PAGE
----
Volume IV Number 12  December 2009
 Doorways are sometimes confusing to design for accessibility. There are many possibilities, from the way you approach the door, to the direction of the door itself.  This newsletter will discuss landings at doors, doors at residential situations where a disabled person lives there, and maneuvering clearances at the pull side.
Landing at Doors
TAS and ADA 4.13 requires a level landing (no greater than 2%) that is 5'-0" deep in front of the door.  This is so that a person in a wheelchair can have a level area for them to open the door and maneuver through it. 
If the door does not have a level landing, then the wheelchair would roll back as soon as it would stop to open the door. 
One way to correct this, if the landing cannot be made level, is to have an automatic door opener (also located at a level area) which would open the door automatically and would allow a person in a wheelchair to go through without having to stop and maneuver around the doors. 

sloped landing
Doorways at residences
"Aging in Place" is a new initiative that believes a person, as they age, should be able to remain at their house by re-modeling it for accessibility. 
One of the challenges a disabled person faces is that most residential doors are less than 32" wide, especially in bathrooms where they can be 24" wide.  A wheelchair cannot enter or exit a room that has a door smaller in width than 32" wide.  Remodeling a home to enlarge the doorways may be just a matter of replacing the door with pocket doors, or even curtains, in order for a person in a wheelchair to avoid the maneuvering problems.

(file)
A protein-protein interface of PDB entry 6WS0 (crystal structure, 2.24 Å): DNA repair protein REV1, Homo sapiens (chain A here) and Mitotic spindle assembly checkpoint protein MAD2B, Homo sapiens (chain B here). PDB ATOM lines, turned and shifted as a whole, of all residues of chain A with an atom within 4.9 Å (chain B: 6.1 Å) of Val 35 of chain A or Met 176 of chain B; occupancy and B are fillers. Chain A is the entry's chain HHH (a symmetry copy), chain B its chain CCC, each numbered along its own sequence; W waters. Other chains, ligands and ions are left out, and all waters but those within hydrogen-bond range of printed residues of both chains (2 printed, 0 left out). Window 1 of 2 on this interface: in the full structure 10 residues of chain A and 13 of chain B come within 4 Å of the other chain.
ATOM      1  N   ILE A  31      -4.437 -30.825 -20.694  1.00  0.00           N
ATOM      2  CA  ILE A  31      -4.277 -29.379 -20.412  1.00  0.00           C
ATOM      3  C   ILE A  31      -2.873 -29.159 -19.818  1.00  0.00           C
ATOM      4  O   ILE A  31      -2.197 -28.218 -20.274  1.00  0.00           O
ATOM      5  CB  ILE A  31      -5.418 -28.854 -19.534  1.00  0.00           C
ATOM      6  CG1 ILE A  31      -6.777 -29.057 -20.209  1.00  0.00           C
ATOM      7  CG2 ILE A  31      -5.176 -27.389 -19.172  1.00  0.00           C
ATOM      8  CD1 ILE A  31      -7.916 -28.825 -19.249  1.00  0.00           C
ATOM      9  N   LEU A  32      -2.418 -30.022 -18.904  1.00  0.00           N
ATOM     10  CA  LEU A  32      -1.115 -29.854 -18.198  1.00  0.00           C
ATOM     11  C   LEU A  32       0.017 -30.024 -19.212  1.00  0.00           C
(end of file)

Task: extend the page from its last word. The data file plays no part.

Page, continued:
Certified Aging in Place (CASPs) designers and remodelers assist home owners by helping to remodel their homes with Universal Design criteria. 
See this informative video about the initiative (we do not endorse any product or agency that is advertised in the video)
In This Issue
Landings at Doors
Doorways at Residences
Inspector's Corner: Pull side of door
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Inspector's Corner: Pull side of door

The ADAAG has established manuevering clearances at the doorway depending on the approach.  For a door that is approached at the handle side and needs to be pulled open, there needs to be 60" in front of the door in order to manuever.
The door shown in this picture does not have the proper manuevering due to the proximity of the counter to the door.  As you can see, the door is open and it is almost touching the counter.  A person in a wheelchair will not be able to turn to face to door and pull it open because there is not enough room

pull side

 The following series of pictures shows how a person in a wheelchair requires the manuevering clearances at the pull side of the door
pullside1 pullside2
In the spirit of the season and all the needy people that are out there, consider giving to a charity.  Here are a few that are in great need:
Wishing everyone a very happy holidays and a very prosperous 2010

Marcela Abadi Rhoads, RAS #240
Abadi Accessibility
214. 403.8714